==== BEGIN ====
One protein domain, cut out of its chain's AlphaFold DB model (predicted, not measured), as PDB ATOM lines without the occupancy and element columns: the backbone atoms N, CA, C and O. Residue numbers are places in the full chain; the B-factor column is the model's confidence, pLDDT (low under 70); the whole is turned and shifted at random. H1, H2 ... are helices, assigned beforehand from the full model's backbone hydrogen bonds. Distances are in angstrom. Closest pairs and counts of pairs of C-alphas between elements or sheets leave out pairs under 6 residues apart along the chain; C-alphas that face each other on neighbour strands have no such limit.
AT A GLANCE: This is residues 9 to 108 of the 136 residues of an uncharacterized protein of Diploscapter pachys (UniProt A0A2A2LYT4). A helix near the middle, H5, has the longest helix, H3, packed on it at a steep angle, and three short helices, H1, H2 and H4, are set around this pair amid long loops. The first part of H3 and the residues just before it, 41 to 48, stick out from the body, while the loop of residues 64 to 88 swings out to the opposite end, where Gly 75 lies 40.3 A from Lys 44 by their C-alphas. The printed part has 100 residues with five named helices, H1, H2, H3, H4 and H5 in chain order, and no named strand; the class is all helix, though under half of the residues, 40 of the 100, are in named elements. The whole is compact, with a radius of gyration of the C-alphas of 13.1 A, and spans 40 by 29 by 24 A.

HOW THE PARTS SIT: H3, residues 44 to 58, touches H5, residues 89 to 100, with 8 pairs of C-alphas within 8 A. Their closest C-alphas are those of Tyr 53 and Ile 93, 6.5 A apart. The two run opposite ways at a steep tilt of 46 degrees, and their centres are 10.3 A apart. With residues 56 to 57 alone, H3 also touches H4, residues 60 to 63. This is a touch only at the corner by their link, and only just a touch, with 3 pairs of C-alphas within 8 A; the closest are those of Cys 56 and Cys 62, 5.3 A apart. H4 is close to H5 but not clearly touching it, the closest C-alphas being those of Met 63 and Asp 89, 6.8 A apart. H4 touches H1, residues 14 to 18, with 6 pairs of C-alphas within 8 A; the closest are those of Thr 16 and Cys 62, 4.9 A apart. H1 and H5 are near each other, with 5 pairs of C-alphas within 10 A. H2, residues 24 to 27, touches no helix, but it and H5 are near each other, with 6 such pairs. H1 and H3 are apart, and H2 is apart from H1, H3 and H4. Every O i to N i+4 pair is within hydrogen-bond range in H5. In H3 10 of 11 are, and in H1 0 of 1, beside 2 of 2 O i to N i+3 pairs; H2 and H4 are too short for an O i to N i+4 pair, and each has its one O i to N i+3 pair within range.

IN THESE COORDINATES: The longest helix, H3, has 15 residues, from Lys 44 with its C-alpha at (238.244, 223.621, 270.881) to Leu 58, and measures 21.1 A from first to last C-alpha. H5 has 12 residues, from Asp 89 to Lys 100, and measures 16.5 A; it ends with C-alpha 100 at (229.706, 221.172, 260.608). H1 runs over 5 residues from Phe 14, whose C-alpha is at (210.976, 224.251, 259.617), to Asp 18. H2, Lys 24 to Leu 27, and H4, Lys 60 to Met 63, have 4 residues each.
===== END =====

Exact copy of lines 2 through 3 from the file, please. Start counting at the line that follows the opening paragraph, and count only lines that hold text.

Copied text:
HOW THE PARTS SIT: H3, residues 44 to 58, touches H5, residues 89 to 100, with 8 pairs of C-alphas within 8 A. Their closest C-alphas are those of Tyr 53 and Ile 93, 6.5 A apart. The two run opposite ways at a steep tilt of 46 degrees, and their centres are 10.3 A apart. With residues 56 to 57 alone, H3 also touches H4, residues 60 to 63. This is a touch only at the corner by their link, and only just a touch, with 3 pairs of C-alphas within 8 A; the closest are those of Cys 56 and Cys 62, 5.3 A apart. H4 is close to H5 but not clearly touching it, the closest C-alphas being those of Met 63 and Asp 89, 6.8 A apart. H4 touches H1, residues 14 to 18, with 6 pairs of C-alphas within 8 A; the closest are those of Thr 16 and Cys 62, 4.9 A apart. H1 and H5 are near each other, with 5 pairs of C-alphas within 10 A. H2, residues 24 to 27, touches no helix, but it and H5 are near each other, with 6 such pairs. H1 and H3 are apart, and H2 is apart from H1, H3 and H4. Every O i to N i+4 pair is within hydrogen-bond range in H5. In H3 10 of 11 are, and in H1 0 of 1, beside 2 of 2 O i to N i+3 pairs; H2 and H4 are too short for an O i to N i+4 pair, and each has its one O i to N i+3 pair within range.

IN THESE COORDINATES: The longest helix, H3, has 15 residues, from Lys 44 with its C-alpha at (238.244, 223.621, 270.881) to Leu 58, and measures 21.1 A from first to last C-alpha. H5 has 12 residues, from Asp 89 to Lys 100, and measures 16.5 A; it ends with C-alpha 100 at (229.706, 221.172, 260.608). H1 runs over 5 residues from Phe 14, whose C-alpha is at (210.976, 224.251, 259.617), to Asp 18. H2, Lys 24 to Leu 27, and H4, Lys 60 to Met 63, have 4 residues each.